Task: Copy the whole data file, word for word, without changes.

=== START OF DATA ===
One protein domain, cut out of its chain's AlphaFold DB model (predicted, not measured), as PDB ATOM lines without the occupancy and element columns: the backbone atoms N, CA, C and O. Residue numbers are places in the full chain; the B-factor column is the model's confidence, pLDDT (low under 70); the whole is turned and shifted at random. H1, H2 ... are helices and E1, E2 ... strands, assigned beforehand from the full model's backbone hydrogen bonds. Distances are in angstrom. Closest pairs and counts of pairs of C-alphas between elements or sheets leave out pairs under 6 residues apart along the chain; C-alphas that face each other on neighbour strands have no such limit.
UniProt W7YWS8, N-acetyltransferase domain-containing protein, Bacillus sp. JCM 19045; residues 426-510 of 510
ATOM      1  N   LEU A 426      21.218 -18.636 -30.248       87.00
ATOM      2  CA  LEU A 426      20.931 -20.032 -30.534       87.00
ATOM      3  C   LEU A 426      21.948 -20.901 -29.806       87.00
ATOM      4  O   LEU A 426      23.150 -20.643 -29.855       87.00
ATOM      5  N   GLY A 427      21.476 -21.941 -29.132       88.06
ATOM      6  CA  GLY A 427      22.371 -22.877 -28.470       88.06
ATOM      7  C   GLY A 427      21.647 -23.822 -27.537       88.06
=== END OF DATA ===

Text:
One protein domain, cut out of its chain's AlphaFold DB model (predicted, not measured), as PDB ATOM lines without the occupancy and element columns: the backbone atoms N, CA, C and O. Residue numbers are places in the full chain; the B-factor column is the model's confidence, pLDDT (low under 70); the whole is turned and shifted at random. H1, H2 ... are helices and E1, E2 ... strands, assigned beforehand from the full model's backbone hydrogen bonds. Distances are in angstrom. Closest pairs and counts of pairs of C-alphas between elements or sheets leave out pairs under 6 residues apart along the chain; C-alphas that face each other on neighbour strands have no such limit.
UniProt W7YWS8, N-acetyltransferase domain-containing protein, Bacillus sp. JCM 19045; residues 426-510 of 510
ATOM      1  N   LEU A 426      21.218 -18.636 -30.248       87.00
ATOM      2  CA  LEU A 426      20.931 -20.032 -30.534       87.00
ATOM      3  C   LEU A 426      21.948 -20.901 -29.806       87.00
ATOM      4  O   LEU A 426      23.150 -20.643 -29.855       87.00
ATOM      5  N   GLY A 427      21.476 -21.941 -29.132       88.06
ATOM      6  CA  GLY A 427      22.371 -22.877 -28.470       88.06
ATOM      7  C   GLY A 427      21.647 -23.822 -27.537       88.06